There are two greenhouses here on the farm. The small house is the potting house where we plant the seeds and get them started. The big house, 22′ x 52′, is where the plant flats go once they are sprouted and for hardening off prior to planting in the ground. Here we start planting sets in the middle of March. We start with lettuce, kale, cabbage, collards, broccoli, onions and leeks, all of which will be planted out in the field beginning in April. These winds we’re having are about a month and a half earlier than the calendar would expect. It is just amazing to spend a day in the wind, when even the smallest thing you carry becomes a sail. I planned to move the big greenhouse to a new spot to rotate out the ground and let it rest. The wind moved it for me last night. This is the first time that I’ve seen such a thing! The big house cart-wheeled over, out of the way. I took one look at it this morning and had to laugh. The damage was minimal and my thought was, ok, the hand of god is moving things along. It would have been great if it was placed right where I needed it but I’ll take the help. Rather than putting me behind in the season this actually moves me ahead of schedule by a month with a good full day’s work already done.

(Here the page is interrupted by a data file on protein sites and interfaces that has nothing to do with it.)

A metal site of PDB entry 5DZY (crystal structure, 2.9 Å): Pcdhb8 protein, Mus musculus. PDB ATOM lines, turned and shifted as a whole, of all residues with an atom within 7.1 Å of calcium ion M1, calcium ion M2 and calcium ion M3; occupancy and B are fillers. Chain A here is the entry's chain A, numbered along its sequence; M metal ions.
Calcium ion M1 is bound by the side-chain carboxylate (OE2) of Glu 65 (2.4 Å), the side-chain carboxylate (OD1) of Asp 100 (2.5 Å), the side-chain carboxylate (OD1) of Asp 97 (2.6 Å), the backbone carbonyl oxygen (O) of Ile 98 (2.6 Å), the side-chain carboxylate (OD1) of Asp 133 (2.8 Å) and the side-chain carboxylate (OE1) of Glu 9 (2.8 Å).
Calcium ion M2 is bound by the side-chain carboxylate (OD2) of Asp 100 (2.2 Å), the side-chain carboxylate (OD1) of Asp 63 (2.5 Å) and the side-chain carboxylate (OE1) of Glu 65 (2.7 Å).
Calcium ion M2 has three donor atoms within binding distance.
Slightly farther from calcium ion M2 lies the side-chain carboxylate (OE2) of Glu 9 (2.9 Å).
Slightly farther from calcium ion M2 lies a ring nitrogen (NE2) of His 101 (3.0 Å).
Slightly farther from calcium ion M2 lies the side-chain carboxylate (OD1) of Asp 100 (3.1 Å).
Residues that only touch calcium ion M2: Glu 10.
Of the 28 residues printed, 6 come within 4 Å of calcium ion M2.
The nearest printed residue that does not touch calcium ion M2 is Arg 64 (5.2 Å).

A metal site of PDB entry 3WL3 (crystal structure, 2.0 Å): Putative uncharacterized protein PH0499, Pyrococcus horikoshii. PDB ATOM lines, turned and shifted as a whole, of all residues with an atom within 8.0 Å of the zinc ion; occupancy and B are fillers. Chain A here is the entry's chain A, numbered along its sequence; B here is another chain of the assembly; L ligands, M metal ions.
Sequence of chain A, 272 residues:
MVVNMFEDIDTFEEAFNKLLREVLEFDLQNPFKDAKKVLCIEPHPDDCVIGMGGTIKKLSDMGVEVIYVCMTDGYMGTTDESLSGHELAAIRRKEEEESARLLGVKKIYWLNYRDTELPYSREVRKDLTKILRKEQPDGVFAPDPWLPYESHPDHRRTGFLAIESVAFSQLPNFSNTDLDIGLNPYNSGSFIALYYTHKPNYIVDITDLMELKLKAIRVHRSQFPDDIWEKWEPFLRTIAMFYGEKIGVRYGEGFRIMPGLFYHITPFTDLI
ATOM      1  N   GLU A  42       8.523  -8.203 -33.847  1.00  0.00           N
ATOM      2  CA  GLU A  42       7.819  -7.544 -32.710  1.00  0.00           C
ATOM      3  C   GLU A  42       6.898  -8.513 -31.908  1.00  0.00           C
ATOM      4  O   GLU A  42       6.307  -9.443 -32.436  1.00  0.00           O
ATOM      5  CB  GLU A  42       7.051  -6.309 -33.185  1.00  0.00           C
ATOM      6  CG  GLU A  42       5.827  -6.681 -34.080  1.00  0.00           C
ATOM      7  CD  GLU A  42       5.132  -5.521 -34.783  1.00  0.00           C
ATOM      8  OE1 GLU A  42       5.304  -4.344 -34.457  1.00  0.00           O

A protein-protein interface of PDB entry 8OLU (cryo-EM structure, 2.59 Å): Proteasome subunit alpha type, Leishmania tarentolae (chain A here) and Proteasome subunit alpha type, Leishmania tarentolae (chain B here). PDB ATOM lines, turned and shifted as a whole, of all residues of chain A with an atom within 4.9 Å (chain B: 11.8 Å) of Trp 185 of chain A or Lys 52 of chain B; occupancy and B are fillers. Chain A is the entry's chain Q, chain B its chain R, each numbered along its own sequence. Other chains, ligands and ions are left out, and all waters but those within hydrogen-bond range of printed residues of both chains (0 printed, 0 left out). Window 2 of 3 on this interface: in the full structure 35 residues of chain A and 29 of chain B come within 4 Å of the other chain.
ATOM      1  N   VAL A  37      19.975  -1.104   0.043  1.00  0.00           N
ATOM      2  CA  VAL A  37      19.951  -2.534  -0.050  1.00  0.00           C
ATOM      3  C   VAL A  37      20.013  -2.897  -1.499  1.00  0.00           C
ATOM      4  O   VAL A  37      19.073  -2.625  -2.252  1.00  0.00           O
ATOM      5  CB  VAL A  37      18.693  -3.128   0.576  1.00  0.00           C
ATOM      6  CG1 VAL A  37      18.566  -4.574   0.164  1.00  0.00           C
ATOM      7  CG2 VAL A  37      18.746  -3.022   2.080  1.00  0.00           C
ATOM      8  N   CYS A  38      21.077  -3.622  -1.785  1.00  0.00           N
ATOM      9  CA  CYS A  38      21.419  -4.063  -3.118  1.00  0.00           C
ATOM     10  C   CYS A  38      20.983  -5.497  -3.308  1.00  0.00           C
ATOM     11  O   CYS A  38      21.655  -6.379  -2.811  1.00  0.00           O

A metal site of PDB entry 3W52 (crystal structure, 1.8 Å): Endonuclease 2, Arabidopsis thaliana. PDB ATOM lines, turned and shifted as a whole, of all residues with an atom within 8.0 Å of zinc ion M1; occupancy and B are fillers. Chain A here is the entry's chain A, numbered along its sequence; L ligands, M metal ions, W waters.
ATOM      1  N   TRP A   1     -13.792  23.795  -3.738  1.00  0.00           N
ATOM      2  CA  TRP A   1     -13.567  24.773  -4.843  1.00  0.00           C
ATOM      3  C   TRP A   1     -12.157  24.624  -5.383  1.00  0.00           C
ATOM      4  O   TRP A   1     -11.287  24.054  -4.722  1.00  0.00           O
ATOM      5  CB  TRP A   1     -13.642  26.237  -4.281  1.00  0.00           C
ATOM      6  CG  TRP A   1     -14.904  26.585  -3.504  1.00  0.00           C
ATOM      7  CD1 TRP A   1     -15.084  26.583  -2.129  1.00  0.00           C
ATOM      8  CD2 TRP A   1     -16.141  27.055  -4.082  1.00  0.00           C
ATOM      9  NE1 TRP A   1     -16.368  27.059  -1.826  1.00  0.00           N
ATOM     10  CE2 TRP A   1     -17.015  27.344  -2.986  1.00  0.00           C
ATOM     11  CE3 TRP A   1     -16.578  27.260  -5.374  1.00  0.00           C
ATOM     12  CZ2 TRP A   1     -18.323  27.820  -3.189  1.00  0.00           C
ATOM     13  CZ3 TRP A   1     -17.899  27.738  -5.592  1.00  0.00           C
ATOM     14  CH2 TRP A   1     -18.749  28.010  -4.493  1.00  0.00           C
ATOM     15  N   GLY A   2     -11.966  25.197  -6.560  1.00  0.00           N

I grew up hearing Montague referred to as ”the icebox of New Jersey”. Back in the mid-sixties I remember it being really cold but even then I loved winter. And, when no one was going to be on the farm I remember helping to shut off the water and drain everything while adding antifreeze to the toilets. Good snow fall and cold temperatures are valuable to the farm as part of mother nature’s tool kit for managing disease. Well, this morning when I read the outside thermometer at -12.6 ºF ( yes that’s a minus) I knew for certain that we would need to be thawing something out. Funny enough, the drain for the sink and tub at the house were frozen shut and the water supply to the toilet and sink in the bathroom in the office were frozen solid. So, we have one working bathroom between the two; good to go. At the Hainesville Store two miles down Rt 206 is a state weather data station that has a plaque on the wall declaring the coldest temperature recorded in New Jersey. I don’t remember what exactly it was but take my word for it, -12º below zero is cold enough for me. The chickens, geese, and cows are all doing fine and so are we. With plenty of firewood and work to keep me busy getting ready for planting season I can enjoy the beauty of our frigid world.